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Rates set to jump, regardless of RBA: experts

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Rates set to jump, regardless of RBA: experts

CHRIS ZAPPONE

February 8, 2010 - 11:29AM Comments 9

Banks will probably raise interest rates above and beyond any official increases announced by the Reserve Bank over the next few months as they move to shore up margins after the federal government ends its wholesale funding guarantee.

The Rudd government said yesterday it will scrap its $190 billion wholesale funding guarantee on March 31.

That could create a new reason for banks - many of which hiked rates by much bigger margins than the 25-basis-point rise announced by the central bank in December - to ask borrowers to pay more.

Announcing the end of the guarantee, Treasurer Wayne Swan warned banks against excessive rates rises.

"It's difficult to determine where the banks would be on a mortgage prices, but I wouldn't be surprised to see the banks lead with another move similar to what Westpac, ANZ and Commonwealth Bank did in December," said Macquarie banking analyst Tom Quarmby.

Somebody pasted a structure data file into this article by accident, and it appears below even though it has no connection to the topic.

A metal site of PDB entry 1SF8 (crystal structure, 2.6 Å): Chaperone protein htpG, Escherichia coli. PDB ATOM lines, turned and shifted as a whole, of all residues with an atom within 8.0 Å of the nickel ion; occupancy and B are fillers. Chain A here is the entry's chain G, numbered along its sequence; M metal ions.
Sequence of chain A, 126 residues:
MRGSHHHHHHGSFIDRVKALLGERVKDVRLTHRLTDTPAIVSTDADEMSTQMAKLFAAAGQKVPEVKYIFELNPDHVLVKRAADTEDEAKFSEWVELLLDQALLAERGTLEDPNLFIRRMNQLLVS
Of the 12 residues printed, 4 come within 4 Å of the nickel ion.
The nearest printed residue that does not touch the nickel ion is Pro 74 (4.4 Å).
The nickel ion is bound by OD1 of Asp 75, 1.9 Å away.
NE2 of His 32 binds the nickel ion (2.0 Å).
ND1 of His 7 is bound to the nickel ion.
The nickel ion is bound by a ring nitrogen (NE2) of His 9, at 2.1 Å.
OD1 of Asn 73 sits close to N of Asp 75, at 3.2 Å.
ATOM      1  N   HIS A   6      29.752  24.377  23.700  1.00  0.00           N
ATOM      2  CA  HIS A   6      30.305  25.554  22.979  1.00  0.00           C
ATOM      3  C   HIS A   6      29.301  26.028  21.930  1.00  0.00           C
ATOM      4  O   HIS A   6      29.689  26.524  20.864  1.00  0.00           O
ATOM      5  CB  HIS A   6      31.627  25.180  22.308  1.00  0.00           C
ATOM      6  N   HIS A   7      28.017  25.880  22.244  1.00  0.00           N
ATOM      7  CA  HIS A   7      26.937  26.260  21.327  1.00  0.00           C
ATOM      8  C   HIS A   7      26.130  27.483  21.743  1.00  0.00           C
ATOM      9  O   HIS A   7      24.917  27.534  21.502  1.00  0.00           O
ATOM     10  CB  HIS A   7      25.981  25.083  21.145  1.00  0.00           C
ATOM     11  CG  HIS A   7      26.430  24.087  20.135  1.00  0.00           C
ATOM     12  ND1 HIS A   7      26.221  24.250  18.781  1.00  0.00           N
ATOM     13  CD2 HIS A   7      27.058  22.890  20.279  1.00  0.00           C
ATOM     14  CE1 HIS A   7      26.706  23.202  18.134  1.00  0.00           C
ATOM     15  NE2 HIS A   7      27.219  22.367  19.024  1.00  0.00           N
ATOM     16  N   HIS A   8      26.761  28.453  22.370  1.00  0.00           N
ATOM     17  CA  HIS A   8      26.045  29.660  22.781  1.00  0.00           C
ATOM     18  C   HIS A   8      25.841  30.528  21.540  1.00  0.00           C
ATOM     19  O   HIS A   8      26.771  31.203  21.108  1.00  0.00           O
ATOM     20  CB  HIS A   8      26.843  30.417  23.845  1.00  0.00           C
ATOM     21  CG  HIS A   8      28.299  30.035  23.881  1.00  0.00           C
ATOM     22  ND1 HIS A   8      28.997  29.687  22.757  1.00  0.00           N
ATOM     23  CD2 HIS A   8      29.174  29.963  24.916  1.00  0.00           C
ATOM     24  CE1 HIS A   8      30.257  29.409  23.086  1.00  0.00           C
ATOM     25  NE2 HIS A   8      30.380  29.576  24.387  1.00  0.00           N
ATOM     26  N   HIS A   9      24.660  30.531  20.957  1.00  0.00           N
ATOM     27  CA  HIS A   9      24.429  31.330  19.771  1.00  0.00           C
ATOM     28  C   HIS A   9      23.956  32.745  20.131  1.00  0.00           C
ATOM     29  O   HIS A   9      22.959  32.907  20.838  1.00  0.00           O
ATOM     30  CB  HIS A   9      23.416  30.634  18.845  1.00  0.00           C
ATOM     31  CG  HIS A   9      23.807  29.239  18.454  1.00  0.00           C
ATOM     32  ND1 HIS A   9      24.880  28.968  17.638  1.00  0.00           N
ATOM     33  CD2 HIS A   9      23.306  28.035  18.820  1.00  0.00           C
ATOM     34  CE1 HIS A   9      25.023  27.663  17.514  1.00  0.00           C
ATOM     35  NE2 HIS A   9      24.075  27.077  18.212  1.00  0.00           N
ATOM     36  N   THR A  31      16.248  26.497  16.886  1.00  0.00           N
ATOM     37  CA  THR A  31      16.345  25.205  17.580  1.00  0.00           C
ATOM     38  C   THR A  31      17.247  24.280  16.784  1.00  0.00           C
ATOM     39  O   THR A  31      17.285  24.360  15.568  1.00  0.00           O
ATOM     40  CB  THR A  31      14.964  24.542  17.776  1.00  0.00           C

Because of the pressure from the customers and politicians, banks are reluctant to increase rates by small increments. If they are going to face the public's wrath, they need to make it worth their while, he said.

Westpac outraged customers in December by adding 45 basis points to the cost of the variable mortgage rate – 20 basis points above the RBA's increase. ANZ Bank and CBA raised mortgage rates by 35 and 37 basis points respectively. Only National Australia Bank did not increase them above the central bank's level.

The market is forecasting only a one-in-five chance of a 25-basis-point rise in March. A 25-basis-point rate rise adds about $45 to the average cost of a $300,000, 25-year loan.

Southern Cross Securities banking analyst TS Lim said out-of-step rate rises were "inevitable".

Mr Lim said the government is anxious to remove the guarantee - halting it one-and-a-half years ahead of schedule. "They want to make sure the banks don't get too many benefits from the tax payer because it's…an election year."

czappone@fairfax.com.au

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Swan is a liar.

He's happy for the banks to move on this as a free market.

If he wasn't, he'd go back to government regulation.

They WANT the banks to act like this because it does THEIR job of managing the economic train wreck they're creating AND provide them a political way out to save face when it all goes to hell.

Government changes laws on regulation, lending and taxation.

Financial institutions provide the market as required and make a tidy profit from it.

Government points fingers at the banks and say BAD BANKS

Banks laugh and look forward to the next quarter's profit results.

Sadly, no one connects the dots in the media and casts such an uncomfortable spotlight on these enablers to show the public just who they really should be blaming.

But some of us are not so stupid...<_<

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